Driver risk assessment, monitoring and improvement is important to organisations requiring their people to travel – for business, legal, financial, safety and even societal reasons.
As a basic compliance-led starting point, the Health & Safety Executive Guidance Driving at work: managing work-related road safety says: “Organisations need to risk assess the safety of their drivers, vehicle and journeys.”
Risk assessments for any work-related driving activity should follow the same principles as those for any other work activity. They should identify and document potential hazards, assess who might be harmed and take reasonable measures to help protect drivers from harm.
A range of approaches are available for driver risk assessment, including combinations of in-vehicle assessments, psychometric tests and online assessments. Each is important, depending on the nature of the work and operating environment.
Over the past decade, a number of online programmes have been developed promising many benefits – particularly around costs compared to face-to-face assessments, reduced ‘time off the tools’ for employees and lower risks.
Online tools allow everyone who drives on business to be included in a programme that traditionally may have catered only for specialist commercial vehicle drivers.
An online assessment programme requires drivers to log on to a secure internet portal and answer a series of questions, which will then generate a ranking. More often than not, this ranking is based on red, amber and green traffic lights to symbolise high, medium and low risk drivers which can then be utilised in the following situations:
- Pre-employment: recruitment pre-screening, at interview, during induction and for new employee training.
- Current staff: part of the permit-to-drive process, for selecting instructors and assessors, to evaluate training needs and review the success of training and for post-collision investigation purposes.
- To drive policy and process compliance, allocate company and hire cars, engage drivers in cash-for-car and own-vehicle schemes, underwriting and vehicle hire.
Depending on the background and origins of the online assessment supplier, the emphasis and content of the various assessment tools available will vary.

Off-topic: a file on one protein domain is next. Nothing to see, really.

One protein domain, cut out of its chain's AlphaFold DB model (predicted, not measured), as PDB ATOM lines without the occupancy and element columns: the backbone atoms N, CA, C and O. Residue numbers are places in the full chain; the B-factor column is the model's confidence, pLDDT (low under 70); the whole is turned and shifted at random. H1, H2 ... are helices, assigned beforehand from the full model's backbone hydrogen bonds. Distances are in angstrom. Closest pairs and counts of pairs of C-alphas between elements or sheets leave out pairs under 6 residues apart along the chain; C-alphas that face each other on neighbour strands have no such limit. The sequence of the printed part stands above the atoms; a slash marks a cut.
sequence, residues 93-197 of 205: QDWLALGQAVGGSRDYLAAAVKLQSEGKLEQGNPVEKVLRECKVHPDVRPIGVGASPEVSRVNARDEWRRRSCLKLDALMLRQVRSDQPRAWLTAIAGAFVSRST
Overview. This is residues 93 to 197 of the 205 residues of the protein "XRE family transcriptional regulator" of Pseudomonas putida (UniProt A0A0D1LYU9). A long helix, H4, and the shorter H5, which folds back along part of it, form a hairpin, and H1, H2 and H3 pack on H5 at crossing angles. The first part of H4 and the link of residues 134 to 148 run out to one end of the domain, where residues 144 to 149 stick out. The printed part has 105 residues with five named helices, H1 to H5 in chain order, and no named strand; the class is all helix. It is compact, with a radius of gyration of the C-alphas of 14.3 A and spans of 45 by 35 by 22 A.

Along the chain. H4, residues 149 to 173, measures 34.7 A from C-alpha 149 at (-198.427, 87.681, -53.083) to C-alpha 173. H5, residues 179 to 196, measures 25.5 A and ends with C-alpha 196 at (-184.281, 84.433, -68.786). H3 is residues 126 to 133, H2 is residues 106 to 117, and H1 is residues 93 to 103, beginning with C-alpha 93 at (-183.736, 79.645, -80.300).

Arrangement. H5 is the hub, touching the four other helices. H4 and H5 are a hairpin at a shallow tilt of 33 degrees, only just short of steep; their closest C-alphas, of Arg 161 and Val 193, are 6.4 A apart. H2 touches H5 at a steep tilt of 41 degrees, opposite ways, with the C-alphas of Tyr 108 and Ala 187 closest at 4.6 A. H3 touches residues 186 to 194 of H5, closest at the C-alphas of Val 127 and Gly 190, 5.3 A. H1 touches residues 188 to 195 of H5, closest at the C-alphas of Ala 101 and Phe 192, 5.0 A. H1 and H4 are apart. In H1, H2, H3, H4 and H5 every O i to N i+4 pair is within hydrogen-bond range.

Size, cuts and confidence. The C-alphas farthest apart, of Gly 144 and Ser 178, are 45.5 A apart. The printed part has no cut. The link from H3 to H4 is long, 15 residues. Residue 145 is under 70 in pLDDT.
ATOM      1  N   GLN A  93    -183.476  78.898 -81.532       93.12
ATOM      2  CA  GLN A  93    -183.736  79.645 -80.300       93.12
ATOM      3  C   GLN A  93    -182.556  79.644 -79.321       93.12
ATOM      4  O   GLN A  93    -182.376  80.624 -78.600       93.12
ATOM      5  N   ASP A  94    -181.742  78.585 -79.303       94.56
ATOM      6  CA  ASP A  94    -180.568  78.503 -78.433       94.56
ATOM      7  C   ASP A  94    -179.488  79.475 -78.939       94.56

Typically, most tools focus on the exposure levels of the driver, the type of vehicle they use and journeys they undertake, as well as testing combinations of their attitude, behaviour, knowledge and hazard perception. Interventions such as feedback, training, workshops or one-to-ones will then be allocated on the basis of the risks identified.
Participants identified as high risk on the assessment are the same drivers who have the highest collision rate. It gives the organisation the opportunity to undertake relevant next steps and interventions.
Online risk assessments have traditionally worked in the following way:
- Driver profile, a question-based review of each participant’s personal risk exposure, the vehicle they drive and the journeys they make. As well as good practice, it also helps meet health and safety requirements for risk assessment in line with the HSE guidance mentioned above.
- Defensive driving, a question-based assessment of participant attitude, behaviour, knowledge of the Highway Code and hazard perception on the road.
- Driver feedback, which reviews participant responses, providing good practice guidance, details of next steps and completion certificates.
Data should then feed into an online management system, with recommendations for appropriate interventions made.
BT’s online assessment and engagement process has involved more than 80,000 employees since 2001. As compliance has increased and programmes have become more robust, its claim rate and costs have reduced.
The company has also successfully used its risk assessment programme to drive organisational policy and process by working with line managers and drivers to promote compliance and target interventions on the basis of risk resulting in safer travel.
Online risk assessments are only part of a risk management system focusing on policy, compliance, leadership, mobility management, driver well-being, vehicle management, collision management and stakeholder engagement.
They are also being integrated with information from other sources, such as collisions and claims, licence checks, in-vehicle telemetry systems, fuel, tyres, observed violations, tachographs and training, to provide an overall picture of risks from which effective interventions can be developed.